You have everything in place: manuscript, figures, scripts or analysis files, and data. You are done. Well, there are still steps to possibly level up your research game! The codeword is open science, a set of practices to make research more transparent and accessible.
A good place to start is making your data open. While this practice is a requirement at the Western Norway University of Applied Sciences (HVL), it is important to consider that it’s not just an administrative hurdle to overcome. Instead, open data has two main advantages for yourself and others.
- It makes your research more transparent and accessible.
- It gives you a certain level of security over data loss and forgotten details.
Advantage 1: accessibility & transparency
Accessibility is not only helpful when aiming to publish in many journals which now require open data (as long as data are not sensitive). Additionally, it will give others the chance to reproduce and replicate analyses or to form a better understanding of the study for judgments about the study quality. Your data might also be directly used in further studies, for example in meta-analyses, which are used to analyze the evidence from a selection of studies.
Furthermore, prior to publication, a properly prepared dataset can be given to an independent team to check whether your analyses hold when being executed by others. This can be done between co-workers or teams from completely different universities. The checks can also be testing the understandability of your data in the context of the manuscript.
Thinking fully within the framework of wanting to advance science, open data seems to be a no-brainer: it speeds up follow-up research by skipping waiting times to request access to the data and might circumvent paywall problems (data being hidden behind a payment-based subscription). This entails the opportunity for others to check the robustness of your findings and give your work more attention within the field by publishing on it.
Advantage 2: protection from data loss
Usually, researchers juggle several projects at the same time. Over time it is easy to lose the overview of all the projects and details within them. So, imagine you get a great idea about building upon a study you have already conducted. When you revisit your data you notice that you cannot remember all the variable acronyms you chose for the spreadsheet and for some reason there seem to be some columns missing.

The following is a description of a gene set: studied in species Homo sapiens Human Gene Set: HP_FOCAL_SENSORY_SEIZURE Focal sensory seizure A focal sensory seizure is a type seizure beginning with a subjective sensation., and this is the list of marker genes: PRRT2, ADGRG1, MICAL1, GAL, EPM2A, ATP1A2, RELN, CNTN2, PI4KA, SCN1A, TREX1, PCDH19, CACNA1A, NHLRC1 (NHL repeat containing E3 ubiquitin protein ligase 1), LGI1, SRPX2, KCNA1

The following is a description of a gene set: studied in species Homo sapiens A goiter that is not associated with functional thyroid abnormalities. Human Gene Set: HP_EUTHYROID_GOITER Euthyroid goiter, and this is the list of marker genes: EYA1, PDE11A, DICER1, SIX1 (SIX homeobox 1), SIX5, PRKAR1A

Storing your data online at www.dataverse.no or other repositories can protect you from such problems. Data deposition requires a minimum effort of uploading the data which you already use, preferably in two pieces: the raw data, and the processed data. In addition, a descriptor file containing variable names and how the data were processed (e.g., how exclusions were made) can be a lifesaver for your future self. If it is not a lifesaver, then you will at least have everything tidily organized in one place, and exchanging your computer for a newer model will not be a headache anymore.
It is never too late to start a new habit. In the case of open data, minimal efforts of a few minutes per data set can save hours to days of work and prevent data loss. And it gets just better: at your local HVL library or dataverse.no, there will be people helping you with all steps and even curating your dataset to make maximize processability. How to now resist engaging in the open data reform?
PhD student at HVL